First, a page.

How safe is modifying locals()?

Paul Paterson paulpaterson at
Mon Jul 28 02:20:48 CEST 2003

Bengt Richter wrote:

> On Sun, 27 Jul 2003 04:51:11 GMT, Paul Paterson <paulpaterson at> wrote:
> [...]
>>To my eye, the [:] or [0] spelling of this makes the code look more 
>>complex than necessary, but I think you are on to something because if 
>>you spell it,
>>def change(x, y):
>>   x = 'new x'
>>   y.update('new y')
> For a general pointer, ISTM you want to be able to dereference it for both getting and setting.
> The [:] or [0] syntax gets you that, and you could do it with p() for getting and p(val) for setting,
> or p.getval() and p.update(), but all these get clumsy when you want to use the "pointer" on
> both sides of an assignment statement, e.g.,
>     p.update(p.getval()+' added text for target')
> where you could write more readably (IMO),
>     p.value = p.value + 'added text for target'

Yes, this feels right. Visually you have only one element to recognize 
(p.value) which makes it not much more complex than the original code. A 
single search and replace could also get rid of the pointer semantics if 
it was later decided that they were not required.

> or
>     p.v += 'added text for target'
> Below is a class PNS that lets you spell as immediately above, using .value
> (and .v for concise use) bound to a property that implements the accessing of
> what's pointed/referred to. I gave it a somewhat informative __repr__ method also,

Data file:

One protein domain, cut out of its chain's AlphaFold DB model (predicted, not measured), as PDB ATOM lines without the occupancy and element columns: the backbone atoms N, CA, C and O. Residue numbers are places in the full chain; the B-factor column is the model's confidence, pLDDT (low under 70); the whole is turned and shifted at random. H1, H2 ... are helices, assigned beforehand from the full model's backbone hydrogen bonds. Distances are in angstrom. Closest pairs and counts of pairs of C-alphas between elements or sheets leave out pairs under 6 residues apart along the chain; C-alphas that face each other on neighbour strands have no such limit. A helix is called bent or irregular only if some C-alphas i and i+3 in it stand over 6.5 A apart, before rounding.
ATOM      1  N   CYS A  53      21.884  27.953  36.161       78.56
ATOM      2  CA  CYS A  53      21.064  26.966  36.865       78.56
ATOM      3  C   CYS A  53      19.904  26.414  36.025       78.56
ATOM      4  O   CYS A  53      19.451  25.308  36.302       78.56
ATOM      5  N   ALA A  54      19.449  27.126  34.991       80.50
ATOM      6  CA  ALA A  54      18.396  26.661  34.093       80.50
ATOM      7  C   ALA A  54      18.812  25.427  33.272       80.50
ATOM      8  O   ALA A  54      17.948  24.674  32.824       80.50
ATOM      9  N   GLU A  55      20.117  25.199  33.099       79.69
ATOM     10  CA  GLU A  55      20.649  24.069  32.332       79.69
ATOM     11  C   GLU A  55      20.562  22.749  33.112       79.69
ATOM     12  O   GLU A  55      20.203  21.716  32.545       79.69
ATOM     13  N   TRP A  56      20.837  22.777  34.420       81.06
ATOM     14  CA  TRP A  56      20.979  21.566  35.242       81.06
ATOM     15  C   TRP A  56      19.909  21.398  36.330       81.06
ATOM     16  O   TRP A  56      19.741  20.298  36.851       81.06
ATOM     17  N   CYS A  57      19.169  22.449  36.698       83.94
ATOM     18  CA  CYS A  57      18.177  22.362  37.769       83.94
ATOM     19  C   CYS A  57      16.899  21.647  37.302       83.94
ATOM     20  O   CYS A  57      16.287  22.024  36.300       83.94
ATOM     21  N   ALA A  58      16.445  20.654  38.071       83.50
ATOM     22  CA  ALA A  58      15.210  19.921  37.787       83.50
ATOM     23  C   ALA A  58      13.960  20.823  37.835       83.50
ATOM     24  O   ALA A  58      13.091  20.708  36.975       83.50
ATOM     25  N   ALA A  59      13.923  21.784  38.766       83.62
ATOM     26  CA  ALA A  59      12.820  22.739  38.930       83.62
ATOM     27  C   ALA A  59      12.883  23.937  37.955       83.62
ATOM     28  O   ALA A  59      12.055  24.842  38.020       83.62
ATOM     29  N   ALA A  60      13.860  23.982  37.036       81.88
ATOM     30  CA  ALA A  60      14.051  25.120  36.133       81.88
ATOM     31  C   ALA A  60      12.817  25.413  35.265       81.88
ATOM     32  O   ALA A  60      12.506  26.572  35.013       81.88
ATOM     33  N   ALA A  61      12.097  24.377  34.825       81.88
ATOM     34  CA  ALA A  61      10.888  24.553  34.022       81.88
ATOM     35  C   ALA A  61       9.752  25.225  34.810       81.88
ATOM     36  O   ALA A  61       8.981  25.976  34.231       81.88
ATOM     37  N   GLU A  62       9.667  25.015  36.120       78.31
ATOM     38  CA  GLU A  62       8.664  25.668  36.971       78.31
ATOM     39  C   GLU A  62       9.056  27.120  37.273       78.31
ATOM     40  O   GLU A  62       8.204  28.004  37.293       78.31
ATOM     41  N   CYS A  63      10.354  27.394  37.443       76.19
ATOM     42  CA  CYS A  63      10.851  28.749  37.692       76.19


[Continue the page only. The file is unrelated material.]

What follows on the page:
> so the test prints better. As you will note, this is now separate from any particular
> name space. Any object that supports getattr and/or setattr can be used. I also
> threw in a permissions parameter to control read/write/delete. See nsother and math
> in examples. Note also that a pointer may point to another pointer, allowing cascaded
> dereferencing spelled p.v.v etc.
>>with the relevant changes to the Ptr class then it could certainly grow 
>>on me. The things I like are,
>>- no new variable names in the 'change' function so it looks similar to 
>>the original code
>>- the mechanism for propogating changes to the caller scope is explicit
>>- 'y' can be passed on to another function if needed and things are 
>>still clear
>>def change(x, y):
>>    x = 'new x'
>>    change2(y)
>>def change2(y):
>>    y.update('deep change in y')
> If you use PNS, that will be spelled
>  def change(x, y):
>       x = 'new x'
>       change2(y)
>  def change2(y):
>       y.value = 'deep change in y'

Looks good!

<snip PNS code + tests>

I like this a lot - it is much clearer than a bare namespace when you 
start passing these things around. In fact, I don't think the namespace 
can actually work in the change/change2 example above. Consider,

def change(x, y):
    x = 'new x'

def change2(z):
    z = 'deep change to y'

Using the bare namespace you would have to pass ns to 'change' and then 
address 'y' as ns.y ... but then when you pass it to change2 it has to 
be called z, but you can't call it ns.z ...

Using the pointer system (or sisters?!) you pass the "pointer" and then 
always refer to it as localname.value. Neat!

I'm not sure if I would recommend this in general but for my application 
it seems to be a nice approach.

>>Thanks for these thoughts and the time it took to post them, they really 
>>made me think! (I mean that in a good way, of course ;) )
> You're welcome. Hope this adds another useful angle.

Absolutely! Thanks again.


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